• Main differences between levels of assurance;
• Differences and ways to categorized WEAK, LOW, STRONG, and SUPERIOR real-life identity evidences;
• Differences and ways to categorize real-life authenticators;
• Ways to map NIST xALs to other Trust frameworks categories.

By attending this session you will get a clearer, simpler, and more actionable picture of NIST SP-800-63-3 that will ease your path for your Vector of Trust journey.


To keep a customer’s trust risk and security is key for Financial Enterprises like ING. At the same time we want to work Agile in an BizDevOps format, because we know it gives us the increased velocity and quality of software we need. And this way of working leads to happier and therefore more productive employees. A separate security team that has to check all software before it goes into production would be a huge bottleneck, especially if you have some 150 teams building software. The only way we can maintain velocity without sacrificing our security demands is to have all DevOps teams take responsibility. Not just for the software they build and maintain, but also for the security aspects of those applications.

This can be easier said than done, especially in an Agile way of working. In this kind of environment the requirements of Risk management can easily be perceived as old fashioned and unnecessarily restrictive – a thing of the past when we still worked Waterfall. In addition, top down orders don’t work anymore. All work should be planned via the Backlog and team and Product Owner have the last word in deciding what is done in which sprint. And you can explain to the teams how important Risk and Security is, but if you can’t make it tangible are they going to remember that in the daily hectic?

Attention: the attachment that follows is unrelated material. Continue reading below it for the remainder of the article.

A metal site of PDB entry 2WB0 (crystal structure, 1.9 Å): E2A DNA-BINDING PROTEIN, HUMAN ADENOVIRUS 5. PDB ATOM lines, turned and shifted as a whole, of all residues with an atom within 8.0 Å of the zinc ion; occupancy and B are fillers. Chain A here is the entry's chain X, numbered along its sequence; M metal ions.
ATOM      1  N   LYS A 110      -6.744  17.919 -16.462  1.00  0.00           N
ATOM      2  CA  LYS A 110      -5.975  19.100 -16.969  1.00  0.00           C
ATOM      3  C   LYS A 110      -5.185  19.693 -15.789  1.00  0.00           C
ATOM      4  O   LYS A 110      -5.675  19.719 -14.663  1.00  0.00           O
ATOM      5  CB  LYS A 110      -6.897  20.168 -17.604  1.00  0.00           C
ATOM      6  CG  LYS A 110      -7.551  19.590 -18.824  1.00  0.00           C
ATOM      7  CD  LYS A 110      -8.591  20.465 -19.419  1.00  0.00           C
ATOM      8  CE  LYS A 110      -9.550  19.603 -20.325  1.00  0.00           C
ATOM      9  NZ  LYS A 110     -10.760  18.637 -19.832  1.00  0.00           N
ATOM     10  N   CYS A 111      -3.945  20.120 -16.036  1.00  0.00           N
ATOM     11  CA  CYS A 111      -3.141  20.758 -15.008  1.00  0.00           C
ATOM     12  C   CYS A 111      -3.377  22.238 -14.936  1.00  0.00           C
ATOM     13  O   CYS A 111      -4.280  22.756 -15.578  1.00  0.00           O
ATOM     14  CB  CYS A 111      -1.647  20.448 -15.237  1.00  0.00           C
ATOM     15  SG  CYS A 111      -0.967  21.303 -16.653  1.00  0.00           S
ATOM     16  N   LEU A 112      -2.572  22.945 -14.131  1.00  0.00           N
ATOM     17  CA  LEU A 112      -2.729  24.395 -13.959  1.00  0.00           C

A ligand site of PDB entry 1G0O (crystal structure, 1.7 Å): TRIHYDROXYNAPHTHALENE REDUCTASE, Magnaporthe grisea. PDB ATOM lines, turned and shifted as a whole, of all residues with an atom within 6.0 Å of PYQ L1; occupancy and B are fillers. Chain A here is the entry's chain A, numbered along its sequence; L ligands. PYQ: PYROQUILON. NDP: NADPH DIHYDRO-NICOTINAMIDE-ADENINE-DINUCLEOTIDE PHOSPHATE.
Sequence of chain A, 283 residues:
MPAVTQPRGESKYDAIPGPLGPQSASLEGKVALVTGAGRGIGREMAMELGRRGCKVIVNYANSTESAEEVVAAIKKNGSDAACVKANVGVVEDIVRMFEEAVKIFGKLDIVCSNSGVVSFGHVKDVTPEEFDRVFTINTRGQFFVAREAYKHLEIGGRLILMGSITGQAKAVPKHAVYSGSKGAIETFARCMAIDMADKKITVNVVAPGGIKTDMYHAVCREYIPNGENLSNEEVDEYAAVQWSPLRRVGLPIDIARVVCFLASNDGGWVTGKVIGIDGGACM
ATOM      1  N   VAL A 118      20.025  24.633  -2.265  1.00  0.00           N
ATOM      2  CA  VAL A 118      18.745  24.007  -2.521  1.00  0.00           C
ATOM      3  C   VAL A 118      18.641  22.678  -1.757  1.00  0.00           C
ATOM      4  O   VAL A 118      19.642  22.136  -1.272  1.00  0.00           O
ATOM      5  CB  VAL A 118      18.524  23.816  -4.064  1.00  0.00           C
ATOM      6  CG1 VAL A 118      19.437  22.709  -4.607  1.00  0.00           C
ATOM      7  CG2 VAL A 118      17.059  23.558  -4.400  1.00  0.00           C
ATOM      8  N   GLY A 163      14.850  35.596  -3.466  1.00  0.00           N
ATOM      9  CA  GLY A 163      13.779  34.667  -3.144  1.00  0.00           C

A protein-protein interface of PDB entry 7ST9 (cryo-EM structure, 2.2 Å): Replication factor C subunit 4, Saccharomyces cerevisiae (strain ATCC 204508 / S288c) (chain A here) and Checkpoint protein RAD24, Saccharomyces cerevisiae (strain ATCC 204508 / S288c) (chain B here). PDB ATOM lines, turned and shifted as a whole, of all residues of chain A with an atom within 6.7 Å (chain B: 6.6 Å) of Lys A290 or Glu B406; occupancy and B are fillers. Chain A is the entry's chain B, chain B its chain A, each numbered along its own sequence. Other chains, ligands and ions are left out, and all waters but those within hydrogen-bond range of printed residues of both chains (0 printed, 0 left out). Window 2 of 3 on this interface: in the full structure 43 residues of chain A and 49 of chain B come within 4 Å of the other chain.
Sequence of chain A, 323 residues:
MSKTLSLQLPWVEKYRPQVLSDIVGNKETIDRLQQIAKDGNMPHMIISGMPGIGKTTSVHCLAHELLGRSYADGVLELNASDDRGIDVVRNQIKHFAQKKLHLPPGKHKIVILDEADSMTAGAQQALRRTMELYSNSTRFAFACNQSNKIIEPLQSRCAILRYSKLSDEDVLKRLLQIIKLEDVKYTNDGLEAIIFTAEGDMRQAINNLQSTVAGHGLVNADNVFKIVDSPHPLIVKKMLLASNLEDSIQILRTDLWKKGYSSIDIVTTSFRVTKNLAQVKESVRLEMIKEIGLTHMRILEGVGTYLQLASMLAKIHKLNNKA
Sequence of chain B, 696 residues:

To address these challenges we started our Risk Awareness Days program in 2017. During the year 5 days are set aside for all teams to work on the same Risk items. The topic for the day varies, depending on which risks are highest on the agenda at that time. Regardless of the topic a central theme is that if an engineer can engineer at a problem, he/she will understand and remember it better. And working on Risk and Security shouldn’t be a nuisance but rather a joy. After the first few days we came to a standard program that has the biggest positive effect. Both on the security awareness in the engineers mindset, but also in the number of concrete risks that were eliminated.

In this talk we discuss how we organise our Risk Awareness Days. We will take you through the standard program and why we chose this combination of increasing knowledge and practical engineering work. We discuss some of the topics we addressed, and some of the results that we can share.

Key takeaways:
• How to make IT Risk fun? 
• How to challenge your engineers to stay ahead of cyber criminals? 
• Can you be both Agile and in control of Risk and Security? 
• How do you make Risk Management meaningful? 
• Engineers should engineer – especially when dealing with Risk and Security


Jan-Joost stumbled into IT almost 20 years ago, starting on a temp job for 5 days that lasted 7 years. During these 20 years he has been mostly on the functional and process side of things, having worked as tester, designer, information analyst, project manager, application manager, change...

Léon Janson has been working within Risk management and IT at ING since the late nineties. He started at Credit Risk management where he developed and implemented a world-wide Credit Risk Reporting datawarehouse. Next he managed several IT Operations teams within the Retail bank. During...

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Session Links

Munich, Germany


European Identity & Cloud Conference 2019

Registration fee:
€2100.00 $2625.00 S$3360.00 23100.00 kr
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Contact person:

Mr. Levent Kara
+49 211 23707710
  • May 14 - 17, 2019 Munich, Germany